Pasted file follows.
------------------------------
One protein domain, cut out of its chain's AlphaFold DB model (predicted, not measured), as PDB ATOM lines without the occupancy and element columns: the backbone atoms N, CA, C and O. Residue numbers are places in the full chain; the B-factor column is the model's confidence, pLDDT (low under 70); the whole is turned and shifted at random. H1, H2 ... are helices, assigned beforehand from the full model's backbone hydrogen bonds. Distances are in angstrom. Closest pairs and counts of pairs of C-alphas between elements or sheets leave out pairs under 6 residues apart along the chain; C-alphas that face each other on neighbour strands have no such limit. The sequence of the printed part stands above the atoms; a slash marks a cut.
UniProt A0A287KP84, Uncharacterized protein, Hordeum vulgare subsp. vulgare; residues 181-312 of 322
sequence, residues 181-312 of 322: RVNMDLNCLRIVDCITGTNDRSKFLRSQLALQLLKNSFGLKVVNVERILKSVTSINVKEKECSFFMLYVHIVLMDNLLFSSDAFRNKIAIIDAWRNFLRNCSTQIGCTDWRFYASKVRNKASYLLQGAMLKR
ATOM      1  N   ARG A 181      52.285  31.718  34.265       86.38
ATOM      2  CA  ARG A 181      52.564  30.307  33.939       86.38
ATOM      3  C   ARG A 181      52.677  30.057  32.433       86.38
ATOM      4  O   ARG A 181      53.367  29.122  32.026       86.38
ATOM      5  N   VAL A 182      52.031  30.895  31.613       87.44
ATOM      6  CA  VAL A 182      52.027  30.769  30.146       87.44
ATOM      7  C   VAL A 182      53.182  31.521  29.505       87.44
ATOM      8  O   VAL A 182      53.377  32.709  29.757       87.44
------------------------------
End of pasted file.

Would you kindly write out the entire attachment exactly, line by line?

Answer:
One protein domain, cut out of its chain's AlphaFold DB model (predicted, not measured), as PDB ATOM lines without the occupancy and element columns: the backbone atoms N, CA, C and O. Residue numbers are places in the full chain; the B-factor column is the model's confidence, pLDDT (low under 70); the whole is turned and shifted at random. H1, H2 ... are helices, assigned beforehand from the full model's backbone hydrogen bonds. Distances are in angstrom. Closest pairs and counts of pairs of C-alphas between elements or sheets leave out pairs under 6 residues apart along the chain; C-alphas that face each other on neighbour strands have no such limit. The sequence of the printed part stands above the atoms; a slash marks a cut.
UniProt A0A287KP84, Uncharacterized protein, Hordeum vulgare subsp. vulgare; residues 181-312 of 322
sequence, residues 181-312 of 322: RVNMDLNCLRIVDCITGTNDRSKFLRSQLALQLLKNSFGLKVVNVERILKSVTSINVKEKECSFFMLYVHIVLMDNLLFSSDAFRNKIAIIDAWRNFLRNCSTQIGCTDWRFYASKVRNKASYLLQGAMLKR
ATOM      1  N   ARG A 181      52.285  31.718  34.265       86.38
ATOM      2  CA  ARG A 181      52.564  30.307  33.939       86.38
ATOM      3  C   ARG A 181      52.677  30.057  32.433       86.38
ATOM      4  O   ARG A 181      53.367  29.122  32.026       86.38
ATOM      5  N   VAL A 182      52.031  30.895  31.613       87.44
ATOM      6  CA  VAL A 182      52.027  30.769  30.146       87.44
ATOM      7  C   VAL A 182      53.182  31.521  29.505       87.44
ATOM      8  O   VAL A 182      53.377  32.709  29.757       87.44